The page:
Now that de-extinction looms as a possibility, it presents some thorny questions: Should we bring back these species? And what would we do with them?
Stuart Pimm of Duke University argued in an opinion piece in National Geographic that these efforts would be a “colossal waste” if scientists don’t know where to put revived species that had been driven off the planet because their habitats became unsafe.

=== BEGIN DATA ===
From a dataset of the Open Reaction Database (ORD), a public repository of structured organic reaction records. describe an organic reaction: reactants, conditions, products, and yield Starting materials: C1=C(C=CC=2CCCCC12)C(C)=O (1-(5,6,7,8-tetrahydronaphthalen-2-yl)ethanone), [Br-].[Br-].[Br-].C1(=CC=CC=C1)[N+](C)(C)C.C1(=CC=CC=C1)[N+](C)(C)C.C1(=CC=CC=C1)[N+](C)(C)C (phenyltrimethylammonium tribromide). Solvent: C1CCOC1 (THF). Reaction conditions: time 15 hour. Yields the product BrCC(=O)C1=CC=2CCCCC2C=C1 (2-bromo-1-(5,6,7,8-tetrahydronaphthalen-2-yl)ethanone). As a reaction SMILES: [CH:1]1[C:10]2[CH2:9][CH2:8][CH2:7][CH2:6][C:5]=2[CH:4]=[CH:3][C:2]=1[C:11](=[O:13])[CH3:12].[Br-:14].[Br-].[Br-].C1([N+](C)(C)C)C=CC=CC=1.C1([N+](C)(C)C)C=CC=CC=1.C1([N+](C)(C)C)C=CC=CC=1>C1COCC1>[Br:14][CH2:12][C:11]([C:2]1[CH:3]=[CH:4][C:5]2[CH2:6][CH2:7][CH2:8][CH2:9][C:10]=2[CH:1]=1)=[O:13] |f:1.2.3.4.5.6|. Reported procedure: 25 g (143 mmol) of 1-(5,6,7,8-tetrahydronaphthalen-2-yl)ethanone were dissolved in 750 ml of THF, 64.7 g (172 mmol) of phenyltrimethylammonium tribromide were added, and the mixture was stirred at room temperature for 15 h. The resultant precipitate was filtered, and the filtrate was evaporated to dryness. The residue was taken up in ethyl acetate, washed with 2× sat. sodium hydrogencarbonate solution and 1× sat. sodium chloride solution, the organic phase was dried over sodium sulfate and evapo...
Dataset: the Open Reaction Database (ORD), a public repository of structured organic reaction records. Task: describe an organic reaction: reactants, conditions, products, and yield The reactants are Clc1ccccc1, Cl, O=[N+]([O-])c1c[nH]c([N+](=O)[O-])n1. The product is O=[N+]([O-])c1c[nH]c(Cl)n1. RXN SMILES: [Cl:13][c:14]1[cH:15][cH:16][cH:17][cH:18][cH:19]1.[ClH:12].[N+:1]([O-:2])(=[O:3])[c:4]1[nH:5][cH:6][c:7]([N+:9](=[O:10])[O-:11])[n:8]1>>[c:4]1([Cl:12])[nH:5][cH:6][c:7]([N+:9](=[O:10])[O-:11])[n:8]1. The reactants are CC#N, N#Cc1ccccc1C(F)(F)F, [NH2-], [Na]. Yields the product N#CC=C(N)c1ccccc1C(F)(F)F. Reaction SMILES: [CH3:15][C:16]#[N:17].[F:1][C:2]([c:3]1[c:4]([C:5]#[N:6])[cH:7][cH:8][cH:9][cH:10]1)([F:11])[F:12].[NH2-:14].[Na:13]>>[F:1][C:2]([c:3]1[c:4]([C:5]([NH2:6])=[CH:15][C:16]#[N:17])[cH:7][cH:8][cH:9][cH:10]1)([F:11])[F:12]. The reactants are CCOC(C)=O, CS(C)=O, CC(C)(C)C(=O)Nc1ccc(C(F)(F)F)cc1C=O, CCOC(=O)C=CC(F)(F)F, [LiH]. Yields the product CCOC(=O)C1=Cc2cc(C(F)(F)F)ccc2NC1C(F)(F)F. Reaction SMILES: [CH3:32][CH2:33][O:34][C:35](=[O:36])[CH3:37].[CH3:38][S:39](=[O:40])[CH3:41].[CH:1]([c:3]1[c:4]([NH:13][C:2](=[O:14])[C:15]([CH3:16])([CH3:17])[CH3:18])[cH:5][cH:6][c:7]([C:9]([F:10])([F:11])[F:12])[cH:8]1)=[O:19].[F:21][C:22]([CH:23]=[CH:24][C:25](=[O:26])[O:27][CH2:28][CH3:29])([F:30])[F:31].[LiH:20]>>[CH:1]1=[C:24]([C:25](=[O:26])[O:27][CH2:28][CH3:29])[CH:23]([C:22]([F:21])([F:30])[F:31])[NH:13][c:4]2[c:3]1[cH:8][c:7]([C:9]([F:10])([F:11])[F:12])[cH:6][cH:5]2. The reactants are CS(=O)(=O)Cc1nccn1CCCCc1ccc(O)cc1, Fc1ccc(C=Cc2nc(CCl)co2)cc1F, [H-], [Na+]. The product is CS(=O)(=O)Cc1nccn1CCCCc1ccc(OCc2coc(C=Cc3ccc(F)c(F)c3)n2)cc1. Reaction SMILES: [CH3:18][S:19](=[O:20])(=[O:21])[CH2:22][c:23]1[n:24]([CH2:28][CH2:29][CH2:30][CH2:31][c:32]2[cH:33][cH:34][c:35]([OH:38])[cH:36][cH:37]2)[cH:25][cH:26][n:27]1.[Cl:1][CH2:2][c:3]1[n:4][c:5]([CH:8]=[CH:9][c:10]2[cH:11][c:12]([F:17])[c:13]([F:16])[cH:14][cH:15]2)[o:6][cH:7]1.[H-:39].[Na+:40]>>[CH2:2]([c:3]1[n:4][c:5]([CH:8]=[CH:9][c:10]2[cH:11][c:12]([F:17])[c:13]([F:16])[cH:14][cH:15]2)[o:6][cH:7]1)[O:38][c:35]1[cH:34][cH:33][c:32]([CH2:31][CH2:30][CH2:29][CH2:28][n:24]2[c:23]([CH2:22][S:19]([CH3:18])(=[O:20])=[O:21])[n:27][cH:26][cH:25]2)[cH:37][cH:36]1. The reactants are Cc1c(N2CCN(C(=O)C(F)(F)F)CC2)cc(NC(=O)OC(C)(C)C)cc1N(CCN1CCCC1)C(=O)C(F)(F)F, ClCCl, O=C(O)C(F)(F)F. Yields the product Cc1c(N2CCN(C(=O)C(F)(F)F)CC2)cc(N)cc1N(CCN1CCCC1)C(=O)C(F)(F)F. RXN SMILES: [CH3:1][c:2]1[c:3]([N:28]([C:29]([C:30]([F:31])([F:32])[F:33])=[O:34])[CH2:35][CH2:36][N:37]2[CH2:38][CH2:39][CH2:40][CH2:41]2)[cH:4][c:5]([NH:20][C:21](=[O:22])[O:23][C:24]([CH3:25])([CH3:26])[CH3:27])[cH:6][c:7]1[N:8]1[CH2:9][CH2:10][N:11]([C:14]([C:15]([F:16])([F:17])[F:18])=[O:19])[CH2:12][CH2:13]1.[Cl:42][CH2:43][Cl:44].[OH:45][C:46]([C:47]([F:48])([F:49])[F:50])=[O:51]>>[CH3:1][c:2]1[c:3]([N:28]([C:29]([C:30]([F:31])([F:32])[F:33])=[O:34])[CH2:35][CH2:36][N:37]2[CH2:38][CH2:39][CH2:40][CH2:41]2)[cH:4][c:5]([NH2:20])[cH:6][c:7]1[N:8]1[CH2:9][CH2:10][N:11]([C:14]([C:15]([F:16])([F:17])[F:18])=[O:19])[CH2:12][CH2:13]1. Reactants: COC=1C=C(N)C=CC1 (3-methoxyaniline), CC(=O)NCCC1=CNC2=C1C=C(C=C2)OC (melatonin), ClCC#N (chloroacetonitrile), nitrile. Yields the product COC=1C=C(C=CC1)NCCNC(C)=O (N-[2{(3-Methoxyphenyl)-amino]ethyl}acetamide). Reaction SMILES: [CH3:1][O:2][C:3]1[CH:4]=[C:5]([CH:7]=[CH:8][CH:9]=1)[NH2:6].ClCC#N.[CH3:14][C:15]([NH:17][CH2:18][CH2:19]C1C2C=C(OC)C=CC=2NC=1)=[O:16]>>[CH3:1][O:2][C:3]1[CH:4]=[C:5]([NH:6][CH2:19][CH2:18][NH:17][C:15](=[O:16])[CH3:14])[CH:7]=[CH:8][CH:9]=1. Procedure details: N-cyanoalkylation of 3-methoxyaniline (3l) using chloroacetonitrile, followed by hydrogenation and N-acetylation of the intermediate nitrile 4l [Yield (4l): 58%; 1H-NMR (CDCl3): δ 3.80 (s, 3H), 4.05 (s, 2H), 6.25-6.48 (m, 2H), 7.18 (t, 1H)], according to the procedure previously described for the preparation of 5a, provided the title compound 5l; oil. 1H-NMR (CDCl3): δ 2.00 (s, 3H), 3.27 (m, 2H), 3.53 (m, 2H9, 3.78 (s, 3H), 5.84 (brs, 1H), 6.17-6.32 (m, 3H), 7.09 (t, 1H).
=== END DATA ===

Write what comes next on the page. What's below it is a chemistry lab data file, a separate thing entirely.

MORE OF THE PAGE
“A resurrected Pyrenean ibex will need a safe home,” Pimm wrote. “Those of us who attempt to reintroduce zoo-bred species that have gone extinct in the wild have one question at the top of our list: Where do we put them? Hunters ate this wild goat to extinction. Reintroduce a resurrected ibex to the area where it belongs and it will become the most expensive cabrito ever eaten.”
Pimm also worries that de-extinction could create a false impression that science can save endangered species, turning the focus away from conservation. But others argue that bringing back iconic, charismatic creatures could stir support for species preservation.